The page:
Lesson 2: The challenges of isolating a force
Describing Ukrainian operations in Kherson Oblast as a counter-offensive is a misnomer. The Ukrainian Army sought to force the withdrawal of Russian forces from the Dnipro right bank by isolating them. It used one weapon system to do this: the US-supplied HIMARS. Ukraine attacked the only road and single rail bridge over the Dnipro at Kherson (the Antonovskiy road and rail bridges) and the dual road-rail bridge at the Nova Kakhovka hydro-electric power plant (HPP), 70 kilometres upstream.
The first HIMARS strike against the Antonovskiy road bridge was on 20 July. Strikes continued against the three bridges periodically for the next 14 weeks (thwarting repairs). All three were unusable to military traffic roughly from the end of the first week of August. The Russians managed to run an oil pipeline on the line of the Antonovskiy rail bridge which remained operational.
Despite the high profile nature of the attacks, HIMARS attacks alone did not isolate the Russian force. The Russian Army established as many as five pontoon ferries, three in the Nova Kakhovka area and two in Kherson City, to support the defenders. The Russian’s were able to sustain a 42,000 strong contingent and to fight until their withdrawal in November. Towards the end, civilian river ferries and barges from Kherson Port were also commandeered. These were mobile and proved very difficult to target. As well as the military traffic, Russian Engineer Troops facilitated commercial traffic and other private traffic. There were shortages and prices spiked, but Kherson City did not starve or stop.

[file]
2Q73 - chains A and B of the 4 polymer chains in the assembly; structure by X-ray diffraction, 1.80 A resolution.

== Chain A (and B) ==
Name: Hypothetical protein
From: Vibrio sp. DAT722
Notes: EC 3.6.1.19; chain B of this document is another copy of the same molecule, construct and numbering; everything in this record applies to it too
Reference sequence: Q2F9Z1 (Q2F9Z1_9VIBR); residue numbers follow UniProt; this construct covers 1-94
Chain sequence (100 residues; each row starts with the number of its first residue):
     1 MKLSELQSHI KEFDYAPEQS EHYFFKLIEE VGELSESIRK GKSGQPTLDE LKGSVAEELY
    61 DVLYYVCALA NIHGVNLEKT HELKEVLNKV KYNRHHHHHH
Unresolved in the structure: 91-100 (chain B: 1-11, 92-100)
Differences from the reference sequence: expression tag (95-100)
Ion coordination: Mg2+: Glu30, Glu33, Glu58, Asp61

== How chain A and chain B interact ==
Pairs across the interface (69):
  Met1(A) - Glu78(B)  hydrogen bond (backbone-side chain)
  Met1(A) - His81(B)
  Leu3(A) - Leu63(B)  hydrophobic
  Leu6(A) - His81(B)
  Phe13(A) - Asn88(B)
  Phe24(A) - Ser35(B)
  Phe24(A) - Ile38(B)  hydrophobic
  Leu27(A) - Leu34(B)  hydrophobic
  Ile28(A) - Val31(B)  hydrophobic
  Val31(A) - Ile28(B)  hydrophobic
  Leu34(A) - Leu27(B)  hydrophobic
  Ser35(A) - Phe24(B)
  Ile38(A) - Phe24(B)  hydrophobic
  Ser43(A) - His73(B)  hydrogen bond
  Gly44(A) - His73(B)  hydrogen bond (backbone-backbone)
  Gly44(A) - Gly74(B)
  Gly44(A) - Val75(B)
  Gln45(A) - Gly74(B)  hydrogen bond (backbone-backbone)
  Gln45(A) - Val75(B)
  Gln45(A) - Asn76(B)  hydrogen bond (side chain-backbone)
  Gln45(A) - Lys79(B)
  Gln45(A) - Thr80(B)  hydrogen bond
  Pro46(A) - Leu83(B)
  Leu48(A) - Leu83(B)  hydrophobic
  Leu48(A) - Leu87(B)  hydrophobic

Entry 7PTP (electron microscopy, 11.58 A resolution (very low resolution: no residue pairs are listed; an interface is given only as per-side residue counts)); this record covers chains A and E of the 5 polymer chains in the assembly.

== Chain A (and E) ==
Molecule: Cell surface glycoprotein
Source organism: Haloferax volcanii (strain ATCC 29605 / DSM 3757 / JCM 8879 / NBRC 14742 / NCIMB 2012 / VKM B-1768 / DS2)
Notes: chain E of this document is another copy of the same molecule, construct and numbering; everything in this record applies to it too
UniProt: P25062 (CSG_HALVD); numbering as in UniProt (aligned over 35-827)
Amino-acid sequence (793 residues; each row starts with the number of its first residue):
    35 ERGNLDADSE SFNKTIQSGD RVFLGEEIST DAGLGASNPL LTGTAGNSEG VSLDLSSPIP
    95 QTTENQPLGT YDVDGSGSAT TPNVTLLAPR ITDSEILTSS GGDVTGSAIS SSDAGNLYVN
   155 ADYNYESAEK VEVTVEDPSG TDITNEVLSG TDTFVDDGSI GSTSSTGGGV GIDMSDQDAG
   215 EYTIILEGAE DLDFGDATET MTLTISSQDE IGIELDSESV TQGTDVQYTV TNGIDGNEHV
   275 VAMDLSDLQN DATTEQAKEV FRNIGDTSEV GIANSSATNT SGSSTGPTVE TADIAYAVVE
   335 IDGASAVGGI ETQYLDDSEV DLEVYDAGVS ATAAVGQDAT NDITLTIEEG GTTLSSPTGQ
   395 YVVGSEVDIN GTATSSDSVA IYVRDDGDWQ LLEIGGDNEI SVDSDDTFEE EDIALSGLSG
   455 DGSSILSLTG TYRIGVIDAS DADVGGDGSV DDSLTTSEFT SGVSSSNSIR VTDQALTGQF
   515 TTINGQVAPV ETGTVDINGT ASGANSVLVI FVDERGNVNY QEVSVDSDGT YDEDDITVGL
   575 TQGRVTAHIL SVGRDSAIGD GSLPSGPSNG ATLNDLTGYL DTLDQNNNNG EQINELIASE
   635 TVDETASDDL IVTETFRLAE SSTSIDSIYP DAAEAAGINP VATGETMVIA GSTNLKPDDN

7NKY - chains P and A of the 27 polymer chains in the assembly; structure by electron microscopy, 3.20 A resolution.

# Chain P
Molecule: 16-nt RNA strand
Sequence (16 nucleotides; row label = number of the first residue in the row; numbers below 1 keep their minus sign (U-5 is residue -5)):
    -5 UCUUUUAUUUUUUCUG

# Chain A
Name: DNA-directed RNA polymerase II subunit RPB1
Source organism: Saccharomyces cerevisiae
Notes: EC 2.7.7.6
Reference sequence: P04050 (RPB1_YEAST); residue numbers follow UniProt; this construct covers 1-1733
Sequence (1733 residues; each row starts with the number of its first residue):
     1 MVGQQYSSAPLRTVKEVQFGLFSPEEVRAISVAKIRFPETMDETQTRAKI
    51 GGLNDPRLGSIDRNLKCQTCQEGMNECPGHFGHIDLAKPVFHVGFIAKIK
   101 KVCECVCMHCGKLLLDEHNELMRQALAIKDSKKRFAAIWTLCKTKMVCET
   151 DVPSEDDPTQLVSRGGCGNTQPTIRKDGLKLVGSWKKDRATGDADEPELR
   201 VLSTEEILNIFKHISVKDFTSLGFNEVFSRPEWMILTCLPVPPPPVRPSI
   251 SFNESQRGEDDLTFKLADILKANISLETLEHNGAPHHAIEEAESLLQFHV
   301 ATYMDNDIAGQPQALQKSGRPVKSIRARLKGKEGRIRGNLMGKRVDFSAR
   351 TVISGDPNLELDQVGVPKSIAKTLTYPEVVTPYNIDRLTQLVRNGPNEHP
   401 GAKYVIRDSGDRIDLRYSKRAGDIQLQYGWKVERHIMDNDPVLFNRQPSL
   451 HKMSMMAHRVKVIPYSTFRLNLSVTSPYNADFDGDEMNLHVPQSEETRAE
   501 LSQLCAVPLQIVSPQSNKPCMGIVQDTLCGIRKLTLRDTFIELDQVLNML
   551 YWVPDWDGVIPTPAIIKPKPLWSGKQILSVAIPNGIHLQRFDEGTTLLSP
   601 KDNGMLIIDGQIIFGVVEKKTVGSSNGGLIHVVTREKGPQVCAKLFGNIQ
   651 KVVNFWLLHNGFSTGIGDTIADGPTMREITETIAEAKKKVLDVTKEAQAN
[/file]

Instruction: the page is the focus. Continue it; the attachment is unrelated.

The interdiction of bridges aside, HIMARS was not the only weapon used by Ukraine to isolate Russian forces on the Dnipro right bank. There was also a sustained Ukrainian effort to target equipment, ammunition and fuel storage sites. These were daily occurrences reported by OK Pivden (‘Operational Command South’) in the evening situation reports. US-supplied Excalibur and German-supplied Volcano 155mm precision shells may have been used in some of these attacks. Regardless of means, Russian counter-fire continued to the end, also reported daily by OK Pivden. There is also no evidence of Russian fuel shortage. Russian units fought back and even launched their own spoiling counter-attacks to defend their withdrawal.
Winter river conditions forced the withdrawal. In an average year, after 20 consecutive days of sub-zero temperatures, the Dnipro freezes over. Even before a full freeze, the river banks start freezing. In these conditions, ferry operations became impossible and Russian forces on the Dnipro right bank risked defeat by General Winter, not by HIMARS alone. Other considerations may also have forced Surovikin’s decision: the shock of the Kharkiv counter-offensive and realisation that the eastern fronts were now vulnerable. It is notable the VDV have been redeployed to Luhansk to hold the Svatove-Kreminna line and corridor to Luhansk Oblast.